Beyond everyone’s specific title or expertise, we are all making data visualizations and it’s so nice to see how all of our paths fluctuate and intersect, suggesting the power of working in heterogeneous teams. 

Sketch of the bump chart.

As for Other Tasks data, I experimented with a graph where each node represents a tag with a size proportional to the number of times that tag was mentioned, while the thickness of the arcs expresses how many times a pair of tags was cited together. I also thought about a way to visualize how many people per job title feel like there are other activities not explicitly stated in the survey, those who actually wrote something in the Other Tasks field, and ended up with a simple chart very similar to a slope chart that ranks job titles.

Sketches to represent the results of the Other Tasks analysis with a graph about the occurrence and co-occurrences of tags.

Producing a data visualization

Producing a data visualization, thus giving a shape to ideas and sketches, means taking many decisions: how to arrange the spaces and the size of charts, define colors and fonts, write clear legends and provide the readers with all the information needed to understand the charts. At this stage, feedback is crucial to ensure the story I’ve in mind emerges clearly from the visualization. I usually send many drafts to people close to me, especially to my family, asking for their opinion and impressions. Eventually, I may have to take a step back and rethink the shapes and graphs, start over from the ideation process, or even from the analysis phase if asked for additional information I had not foreseen. Again, this shows how all the various phases are closely interconnected.

While building the data visualization in AI, I extensively used RAWGraphs to get all the  single building blocks of almost every chart. For instance,  for the visualization of individual job titles, I used RAWGraphs to compute those proportional circles that indicate the percentage of professionals working a given amount of time for all the tasks. I’ve also integrated in each chart additional information such as the hours worked weekly and the number of interviewed people under that role (on the left part of each plot). All together, they look like small multiples that identify each group of people with different colors.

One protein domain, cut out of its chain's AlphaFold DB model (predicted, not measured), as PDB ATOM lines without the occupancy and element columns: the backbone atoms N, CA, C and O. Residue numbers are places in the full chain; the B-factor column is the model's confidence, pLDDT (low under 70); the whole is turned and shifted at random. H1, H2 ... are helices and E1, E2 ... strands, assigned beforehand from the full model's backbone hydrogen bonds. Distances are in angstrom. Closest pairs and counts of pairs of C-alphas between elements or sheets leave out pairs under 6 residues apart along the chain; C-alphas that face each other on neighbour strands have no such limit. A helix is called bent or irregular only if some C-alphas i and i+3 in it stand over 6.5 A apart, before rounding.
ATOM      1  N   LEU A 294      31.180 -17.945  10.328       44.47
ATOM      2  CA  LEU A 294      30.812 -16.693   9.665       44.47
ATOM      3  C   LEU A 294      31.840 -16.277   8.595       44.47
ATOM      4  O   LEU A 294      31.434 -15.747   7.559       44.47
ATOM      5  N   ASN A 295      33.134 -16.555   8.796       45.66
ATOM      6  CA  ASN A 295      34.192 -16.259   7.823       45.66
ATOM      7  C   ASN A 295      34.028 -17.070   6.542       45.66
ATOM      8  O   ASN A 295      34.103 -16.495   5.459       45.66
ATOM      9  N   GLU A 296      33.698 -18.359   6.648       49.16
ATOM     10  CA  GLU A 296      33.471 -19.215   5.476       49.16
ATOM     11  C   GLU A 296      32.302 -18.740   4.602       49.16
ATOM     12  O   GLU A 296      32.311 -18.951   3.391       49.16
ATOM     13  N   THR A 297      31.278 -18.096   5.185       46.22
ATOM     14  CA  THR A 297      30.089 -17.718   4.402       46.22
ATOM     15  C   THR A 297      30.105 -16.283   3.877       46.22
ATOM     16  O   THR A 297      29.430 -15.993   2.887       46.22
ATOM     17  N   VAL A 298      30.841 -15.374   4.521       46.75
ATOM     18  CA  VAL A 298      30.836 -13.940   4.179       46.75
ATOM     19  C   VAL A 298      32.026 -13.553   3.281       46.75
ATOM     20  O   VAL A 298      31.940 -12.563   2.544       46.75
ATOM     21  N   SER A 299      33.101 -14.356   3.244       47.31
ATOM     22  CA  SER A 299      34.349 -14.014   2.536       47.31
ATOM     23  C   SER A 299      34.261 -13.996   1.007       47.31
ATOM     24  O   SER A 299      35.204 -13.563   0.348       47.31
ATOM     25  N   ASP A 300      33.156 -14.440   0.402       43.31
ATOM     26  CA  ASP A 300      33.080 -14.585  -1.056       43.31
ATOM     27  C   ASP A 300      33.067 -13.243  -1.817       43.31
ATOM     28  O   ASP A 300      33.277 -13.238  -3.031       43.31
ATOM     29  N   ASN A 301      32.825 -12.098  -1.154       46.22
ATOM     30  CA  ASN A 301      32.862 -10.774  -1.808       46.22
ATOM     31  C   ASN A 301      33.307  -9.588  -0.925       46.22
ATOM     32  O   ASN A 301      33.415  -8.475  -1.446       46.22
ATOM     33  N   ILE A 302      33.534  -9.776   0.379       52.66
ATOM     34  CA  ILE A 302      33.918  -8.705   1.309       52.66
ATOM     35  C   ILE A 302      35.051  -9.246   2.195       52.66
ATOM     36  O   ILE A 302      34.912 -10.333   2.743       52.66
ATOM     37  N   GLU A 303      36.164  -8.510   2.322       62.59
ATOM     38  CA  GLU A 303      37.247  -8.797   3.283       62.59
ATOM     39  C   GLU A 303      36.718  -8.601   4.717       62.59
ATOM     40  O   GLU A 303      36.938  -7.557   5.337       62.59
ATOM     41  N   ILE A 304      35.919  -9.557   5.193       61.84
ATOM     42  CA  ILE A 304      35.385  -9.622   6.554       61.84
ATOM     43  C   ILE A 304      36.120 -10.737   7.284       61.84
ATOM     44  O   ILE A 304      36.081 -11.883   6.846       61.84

Extract of the final representation for job titles.

Similarly, I also created both the arc diagram and the bump chart with RAWGraphs before finalizing the work in AI.

 Color choice.

As for the choice of the colors, I did a lot of testing with online palette generators (such as https://coolors.co/), looking for soft tintes that would nonetheless stand out against a light background and enough distinct one from the other.

The font choice and the space distribution are also the results of many tests. I selected two different fonts from Google Fonts for the text body and the titles. 

For the space distribution and chart allocation, I wanted the bump chart to be at the end of the page as a final summary. I explored several plot combinations to meet this condition and asked for feedback until the definitive representation. To finalize the work, I described the context and wrote the legends for every chart, trying not to take anything for granted.

Examples of chart arrangements (gray spaces were left for texts).
Final data visualization.


This was a very interesting project in many ways: I visualized an unusual topic, using actual and unique survey data, of which I was a participant. I’d like to conclude with a summary of the aspects of this work that I found most compelling and will definitely take with me.

  • ? Having to choose 12 different colors worried me at first: I was afraid of getting some messy results, but with some trial and error (and lots of patience) I managed to find a nice palette I was very much pleased with!
  • ?️ I enjoyed thinking about how to adapt a spider chart to fit the specific type of data in the analysis and use the usually quantitative feature of its axes to represent an ordered qualitative variable.
  • ? Although I restricted the analysis to one topic, the dataset was so informative it was a pleasure and a fortune to have the possibility to see the insights from all the other challenge participants!
  • ? I love the final message conveyed by the bump chart: a data visualization project needs many different skills which each of us brings with our own background and job titles, yet all of our paths intersect. It suggests the best way to succeed on data viz projects is likely to collaborate in diverse teams.
  • ? This was my very first data visualization challenge, so it has been a true honor emerging in the explanatory section!

Martina Dossi is a data scientist working at Prometeia, an Italian software, consultancy and research firm. She graduated in statistics and is interested in information design and data visualization as a way to explain complex information to a wider audience. Her favourite topics involve social issues and personal data collection. Review her portfolio at https://www.behance.net/martinadossi/projects and her Github repository at https://github.com/martidossi.